I will confess that when I first saw Dungeon Encounters, I wasn’t sure what to think of it. I got the idea that it was a distilled dungeon crawler game which wouldn’t be winning any awards for its style, so it had to be the gameplay. Without actually trying it, I wasn’t going to dismiss it outright, nor was I going to put it on my wishlist… so here we are, roughly eight months later, finally giving it a whirl.
This review is based on the Nintendo Switch version.
For completion’s sake, I’m mentioning the options menu even though you can pretty much tell from the get go that graphics is probably not going to be any cause for performance issues. However, it still does have visuals. I want to point out the colourblind options in specific, as that changes the colour of the tiles, and NOT the surroundings.
I don’t believe I have colourblindness myself, but I chose to use this option to make the tiles stand out from the background. The fact that the surrounding area doesn’t change colours means neither the default nor the shaded options look any different from the field. I spent much time pixel hunting because of this, making loops around the map to find the solitary tile I missed. It’s already been so long and the Nintendo Switch version has no options to set the colours, so I suppose one must live with it.
Dungeon Encounters is about as no frills as any game can get, with simple shading, basically no special visual effects and no full body sprites that you can see. There is a nice touch where your leading character’s 3D model changes depending on who you have in the first slot of your party, as though the graphics team was afforded only One indulgence.
Like I pointed out in the Options section, this stubborn minimalism has meant the tiles can be hard to see, so a 100% exploration can become more difficult than it has to be. Anything you can interact on the field are marked by digits or letters on the tiles you can walk on, with a solid black for enemy encounters and white for “active” tiles, be it shops, or pick-ups. Should it be a one-time occasion, the letters will be faded out.
I like the music, which I’ve since learnt are arranges of classical music. Also Nobuo Uematsu, you know.
Much like its visuals, the gameplay is “simplified”. You have a party of four, each having minor differences in stat numbers. When you first start out, you can see that there are characters who are “Wandering”, KO, or just unavailable to select. To add characters to your party, they need to be on the same floor, the exact same tile as you, even. I understood this after a slight delay, when I went to fetch someone I had to leave behind.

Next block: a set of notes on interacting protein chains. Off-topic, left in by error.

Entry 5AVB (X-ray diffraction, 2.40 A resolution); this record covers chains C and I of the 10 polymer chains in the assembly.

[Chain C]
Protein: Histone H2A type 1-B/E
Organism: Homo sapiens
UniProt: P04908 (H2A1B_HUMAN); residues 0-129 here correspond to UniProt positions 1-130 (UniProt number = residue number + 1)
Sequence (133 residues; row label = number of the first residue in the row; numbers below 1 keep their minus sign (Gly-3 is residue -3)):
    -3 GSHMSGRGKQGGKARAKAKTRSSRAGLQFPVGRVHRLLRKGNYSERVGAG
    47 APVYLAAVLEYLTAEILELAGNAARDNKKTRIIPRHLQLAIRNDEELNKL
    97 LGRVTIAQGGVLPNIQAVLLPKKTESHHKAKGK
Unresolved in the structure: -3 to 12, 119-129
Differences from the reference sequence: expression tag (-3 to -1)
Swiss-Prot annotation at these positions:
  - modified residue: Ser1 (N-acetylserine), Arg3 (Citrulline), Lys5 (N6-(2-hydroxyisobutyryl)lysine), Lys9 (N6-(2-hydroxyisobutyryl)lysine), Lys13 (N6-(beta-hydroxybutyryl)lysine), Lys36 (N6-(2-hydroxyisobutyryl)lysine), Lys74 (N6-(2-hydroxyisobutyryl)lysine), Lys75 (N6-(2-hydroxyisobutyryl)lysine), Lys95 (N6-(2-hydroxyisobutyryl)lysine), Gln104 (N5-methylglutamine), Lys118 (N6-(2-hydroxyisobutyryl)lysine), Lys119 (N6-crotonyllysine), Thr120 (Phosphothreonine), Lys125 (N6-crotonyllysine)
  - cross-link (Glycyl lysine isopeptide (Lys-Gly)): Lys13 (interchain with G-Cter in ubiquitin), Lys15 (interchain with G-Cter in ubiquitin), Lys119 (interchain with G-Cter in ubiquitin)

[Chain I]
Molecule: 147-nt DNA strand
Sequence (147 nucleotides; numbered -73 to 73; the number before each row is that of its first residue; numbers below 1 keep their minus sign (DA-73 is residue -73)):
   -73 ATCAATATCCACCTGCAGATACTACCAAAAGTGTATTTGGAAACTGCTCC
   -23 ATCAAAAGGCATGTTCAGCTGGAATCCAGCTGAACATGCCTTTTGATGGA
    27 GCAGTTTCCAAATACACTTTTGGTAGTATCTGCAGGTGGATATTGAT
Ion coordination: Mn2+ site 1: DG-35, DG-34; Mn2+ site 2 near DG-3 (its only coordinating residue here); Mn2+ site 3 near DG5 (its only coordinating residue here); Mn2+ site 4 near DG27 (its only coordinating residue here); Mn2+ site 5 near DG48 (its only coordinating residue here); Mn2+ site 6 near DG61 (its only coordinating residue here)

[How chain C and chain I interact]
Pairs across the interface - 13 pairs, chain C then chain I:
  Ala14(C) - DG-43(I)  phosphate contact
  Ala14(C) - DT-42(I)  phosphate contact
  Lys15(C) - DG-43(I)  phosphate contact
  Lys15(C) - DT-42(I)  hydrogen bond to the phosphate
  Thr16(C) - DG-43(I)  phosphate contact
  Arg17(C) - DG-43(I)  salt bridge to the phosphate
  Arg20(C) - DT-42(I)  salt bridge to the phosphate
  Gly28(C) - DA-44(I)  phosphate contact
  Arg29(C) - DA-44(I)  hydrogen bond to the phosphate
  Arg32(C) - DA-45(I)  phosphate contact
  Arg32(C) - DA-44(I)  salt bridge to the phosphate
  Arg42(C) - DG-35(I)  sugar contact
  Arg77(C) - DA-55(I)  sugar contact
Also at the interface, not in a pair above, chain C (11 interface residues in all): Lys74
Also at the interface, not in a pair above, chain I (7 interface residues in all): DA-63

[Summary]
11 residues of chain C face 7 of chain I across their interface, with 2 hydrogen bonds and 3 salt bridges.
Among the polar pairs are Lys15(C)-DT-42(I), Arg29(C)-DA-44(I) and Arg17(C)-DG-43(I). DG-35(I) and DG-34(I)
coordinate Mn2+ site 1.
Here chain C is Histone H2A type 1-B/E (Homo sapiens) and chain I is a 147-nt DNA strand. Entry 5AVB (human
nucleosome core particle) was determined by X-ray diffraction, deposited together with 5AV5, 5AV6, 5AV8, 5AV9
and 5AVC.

Stat differences aside, for most of the game, your characters are going to be basically identical to each other. They can equip anything, up to two “offensive” weapons and / or magic, chest piece, helm, and accessory. It isn’t as easy as just slapping on the best gear you can find though. You’re gated by “Proficiency”, with characters only able to equip things under that upper limit. There could be some strategy there where you can remove all other equipment to chuck on that one thing, but I doubt it’s worth it.
The game employs turn-based combat with an ATB. I pretty much assume that the Speed stat will be king and you should prioritize that at any given opportunity. Your party members and enemies have two additional bars apart from their HP in the PD and MD bar, for Physical and Magical Defense respectively. Defenses must be depleted first before you can hit the HP barring certain skills, and even 1 defense point could mean taking no HP damage for one more attack of that type. With this system, having AOE attacks of both types is probably gonna be your next goal. At the very least, that was my thought process. As I understand it, trying to get new equipment to show up in the shops scattered around needs you to have it drop for you first, so a favourite spell of mine only had 1 in stock since I wasn’t lucky.
Levelling feels pretty slow, since encounters aren’t random. You have to purposely walk into the black letter tiles to enter combat, and the formations are predictable, set with each letter / number combination. You do want to step on every tile, as you get Ability Points for charting a certain number of tiles, and 100% exploring a floor. You need these Ability Points to equip passive, combat or exploration skills. While there is the option to speed up your walking speed, it gets hard to control as you skid across and bump into dead ends, so you might as well keep it on 2 at most.
The exploration and the making notes of map riddles, positions of certain tiles, is the reason why I feel Dungeon Encounters is similar to Etrian Odyssey. I also encountered that one tile of level 80 monsters when I’m level 15 and had a party wipe because I couldn’t withdraw, for a taste of that signature Atlus Bullshit. With all the systems combined, it feels like it comes down to a simple gameplay loop of The Grind. I’m… not so sure that’s a good thing.
On one hand, there is always that certain amount of strategy needed, taking measured turns to break the defense bars before you get to wail on the opponent. On the other, it feels like a bunch of busy work whose simplicity can quickly become mind-numbingly repetitive. I did have some fun, but once I entered that trap encounter, I didn’t feel especially enthused to continue further.
It’s fine. Not for everyone.
|Complexity in simplicity||Gameplay loop easily becomes repetitive tedium|